1. RAINER GRUESSNER: DEFEATING DISEASE WHILE RAINER GRUESSNER SEES TERMINAL ILLNESS AS AN OBSTACLE, IT IS NOT ONE HE CONSIDERS UNBEATABLE
2. RAINER GRUESSNER : SURGICAL CAREER During his surgical career that spans over 30 years, Dr. Gruessner has taken on various terminal illnesses ranging from diabetes to oxalosis, unwilling to let them win. With a never say no mantra, Dr. Gruessner has saved the lives of patients by staying steadfast in his commitment to finding a cure. With this powerful drive, Dr. Gruessner has spearheaded several groundbreaking surgical procedures.
3. DR RAINER GRUESSNER FIRST SPLIT PANCREAS TRANSPLANT Dr Rainer Gruessner was involved in the first split pancreas transplant in 1988 and developed the first standardized technique for living donor intestinal transplants in 1997. Just the following year, Dr. Gruessner performed the first preemptive living donor liver transplant for oxalosis.
4. UNIVERSITY OF MINNESOTA While at the University of Minnesota, he also completed the first laparoscopic living donor distal pancreatectomy and nephrectomy in 2000, and, more recently, the first robot- assisted total pancreatectomy with islet autotransplant in 2012 at the University of Arizona. For his work on this specific procedure, Dr. Gruessner received the Diabetes Cure Award from the American Diabetes Association.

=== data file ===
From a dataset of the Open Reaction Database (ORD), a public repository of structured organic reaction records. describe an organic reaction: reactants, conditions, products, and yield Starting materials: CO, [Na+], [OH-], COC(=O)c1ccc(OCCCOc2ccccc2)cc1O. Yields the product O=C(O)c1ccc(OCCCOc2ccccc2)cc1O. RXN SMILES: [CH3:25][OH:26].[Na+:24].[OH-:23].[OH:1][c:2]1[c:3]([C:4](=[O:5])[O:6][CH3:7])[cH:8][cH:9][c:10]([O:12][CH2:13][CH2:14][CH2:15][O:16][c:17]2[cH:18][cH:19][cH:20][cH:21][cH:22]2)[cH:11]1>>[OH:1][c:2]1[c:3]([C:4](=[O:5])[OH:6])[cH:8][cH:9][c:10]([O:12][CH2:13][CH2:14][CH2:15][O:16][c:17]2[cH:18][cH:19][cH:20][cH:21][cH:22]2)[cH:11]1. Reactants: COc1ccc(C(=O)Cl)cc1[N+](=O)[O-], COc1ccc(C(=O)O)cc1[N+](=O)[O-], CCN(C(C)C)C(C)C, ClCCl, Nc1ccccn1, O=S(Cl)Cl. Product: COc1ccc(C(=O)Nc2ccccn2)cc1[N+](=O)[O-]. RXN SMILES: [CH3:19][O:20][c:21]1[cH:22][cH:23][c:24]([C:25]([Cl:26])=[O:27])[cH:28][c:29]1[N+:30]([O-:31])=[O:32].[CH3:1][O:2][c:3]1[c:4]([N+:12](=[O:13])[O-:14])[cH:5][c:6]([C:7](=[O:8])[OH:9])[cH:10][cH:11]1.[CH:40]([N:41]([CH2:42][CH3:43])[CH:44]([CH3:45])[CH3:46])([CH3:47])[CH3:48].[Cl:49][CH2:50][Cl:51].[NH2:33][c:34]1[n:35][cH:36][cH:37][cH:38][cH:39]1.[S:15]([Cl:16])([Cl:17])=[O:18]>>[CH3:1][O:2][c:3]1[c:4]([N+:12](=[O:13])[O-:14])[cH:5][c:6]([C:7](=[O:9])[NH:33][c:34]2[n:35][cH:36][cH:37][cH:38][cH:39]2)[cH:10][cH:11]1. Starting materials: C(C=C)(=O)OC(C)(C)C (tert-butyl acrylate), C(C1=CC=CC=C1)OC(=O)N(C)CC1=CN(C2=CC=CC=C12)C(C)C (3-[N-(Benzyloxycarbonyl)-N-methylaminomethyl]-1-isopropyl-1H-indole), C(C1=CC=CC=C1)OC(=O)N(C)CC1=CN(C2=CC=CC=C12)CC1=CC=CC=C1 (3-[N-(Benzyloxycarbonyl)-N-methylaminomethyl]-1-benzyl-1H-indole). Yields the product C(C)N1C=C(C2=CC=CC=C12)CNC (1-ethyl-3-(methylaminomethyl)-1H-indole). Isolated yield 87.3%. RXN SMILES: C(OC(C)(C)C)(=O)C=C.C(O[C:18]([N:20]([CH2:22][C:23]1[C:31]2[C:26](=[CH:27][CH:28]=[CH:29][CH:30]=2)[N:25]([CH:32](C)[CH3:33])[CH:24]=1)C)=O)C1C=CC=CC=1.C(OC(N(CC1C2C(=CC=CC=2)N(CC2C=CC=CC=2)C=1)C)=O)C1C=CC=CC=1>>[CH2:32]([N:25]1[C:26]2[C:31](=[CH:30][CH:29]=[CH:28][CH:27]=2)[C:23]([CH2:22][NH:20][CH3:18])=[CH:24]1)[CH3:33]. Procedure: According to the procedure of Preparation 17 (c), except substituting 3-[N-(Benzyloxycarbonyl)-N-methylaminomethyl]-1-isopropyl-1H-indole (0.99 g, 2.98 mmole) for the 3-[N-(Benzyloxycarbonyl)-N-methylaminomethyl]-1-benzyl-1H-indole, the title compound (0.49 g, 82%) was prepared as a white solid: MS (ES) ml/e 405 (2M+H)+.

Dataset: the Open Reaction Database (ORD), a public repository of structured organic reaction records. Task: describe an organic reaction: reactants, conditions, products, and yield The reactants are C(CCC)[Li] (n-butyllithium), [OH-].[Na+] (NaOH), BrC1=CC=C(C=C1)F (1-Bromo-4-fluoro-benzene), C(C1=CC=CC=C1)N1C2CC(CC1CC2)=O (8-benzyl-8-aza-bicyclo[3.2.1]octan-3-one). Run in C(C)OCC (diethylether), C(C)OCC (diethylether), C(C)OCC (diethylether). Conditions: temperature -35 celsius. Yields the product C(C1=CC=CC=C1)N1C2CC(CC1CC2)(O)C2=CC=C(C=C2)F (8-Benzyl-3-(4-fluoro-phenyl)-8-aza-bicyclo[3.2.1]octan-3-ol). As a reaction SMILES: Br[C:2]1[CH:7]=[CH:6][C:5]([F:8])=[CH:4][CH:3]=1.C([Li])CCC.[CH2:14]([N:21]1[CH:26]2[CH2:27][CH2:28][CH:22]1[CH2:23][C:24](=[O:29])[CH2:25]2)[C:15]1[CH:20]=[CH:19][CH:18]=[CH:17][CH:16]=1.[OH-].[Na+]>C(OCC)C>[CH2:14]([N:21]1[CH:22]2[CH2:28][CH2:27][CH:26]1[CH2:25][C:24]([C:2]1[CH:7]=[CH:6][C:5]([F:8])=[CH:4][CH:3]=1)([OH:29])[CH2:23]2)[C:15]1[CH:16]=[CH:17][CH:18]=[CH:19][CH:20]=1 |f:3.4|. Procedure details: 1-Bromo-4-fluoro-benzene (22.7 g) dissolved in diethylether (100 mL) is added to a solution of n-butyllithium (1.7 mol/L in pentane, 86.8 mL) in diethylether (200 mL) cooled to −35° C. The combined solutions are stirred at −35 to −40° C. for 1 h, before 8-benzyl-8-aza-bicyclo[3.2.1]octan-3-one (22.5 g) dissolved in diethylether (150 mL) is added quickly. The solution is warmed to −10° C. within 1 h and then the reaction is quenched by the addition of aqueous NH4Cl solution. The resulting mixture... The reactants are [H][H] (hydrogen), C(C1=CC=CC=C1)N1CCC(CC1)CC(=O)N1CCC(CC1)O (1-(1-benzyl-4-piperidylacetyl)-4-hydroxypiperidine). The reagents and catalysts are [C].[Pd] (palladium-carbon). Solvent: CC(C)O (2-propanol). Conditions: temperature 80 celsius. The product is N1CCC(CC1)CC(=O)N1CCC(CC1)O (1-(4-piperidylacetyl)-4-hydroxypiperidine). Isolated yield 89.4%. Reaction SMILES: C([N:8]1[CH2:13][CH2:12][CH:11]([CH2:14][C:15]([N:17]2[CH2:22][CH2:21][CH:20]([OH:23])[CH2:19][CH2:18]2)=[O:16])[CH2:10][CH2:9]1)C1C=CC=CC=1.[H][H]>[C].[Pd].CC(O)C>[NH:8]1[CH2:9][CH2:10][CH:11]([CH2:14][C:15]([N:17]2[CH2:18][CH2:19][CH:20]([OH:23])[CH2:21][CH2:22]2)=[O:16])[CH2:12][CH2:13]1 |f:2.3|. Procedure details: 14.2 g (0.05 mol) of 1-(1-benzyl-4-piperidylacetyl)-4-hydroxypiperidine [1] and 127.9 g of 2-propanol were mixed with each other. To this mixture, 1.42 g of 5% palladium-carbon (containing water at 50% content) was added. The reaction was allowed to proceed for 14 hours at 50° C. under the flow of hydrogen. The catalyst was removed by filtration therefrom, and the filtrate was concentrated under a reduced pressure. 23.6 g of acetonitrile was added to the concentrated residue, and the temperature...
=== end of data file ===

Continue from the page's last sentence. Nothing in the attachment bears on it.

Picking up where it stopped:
5. RAINER GRUESSNER : INVASIVE TECHNIQUES Dr. Gruessner has also been involved in the development of new minimally invasive techniques in colo-rectal and trauma surgery as well as the introduction of new immunosuppressive drugs after pancreas transplantation.
6. DR. RAINER GRUESSNER AWARDS For Dr. Gruessner, awards and recognition are simply a byproduct of his work; his primary concern is with the quality of care he can provide his patients. By curing a patient of diabetes, he can eliminate their insulin dependency. An intestinal transplant allows patients to digest food independently of total parenteral nutrition.
7. RAINER GRUESSNER : LIVER TRANSPLANT With a liver transplant, patients can produce bile to break down and expel proteins from the body. Each of these procedures enhances the lives of his patients, and that is Dr. Gruessners biggest motivation to advance surgical techniques.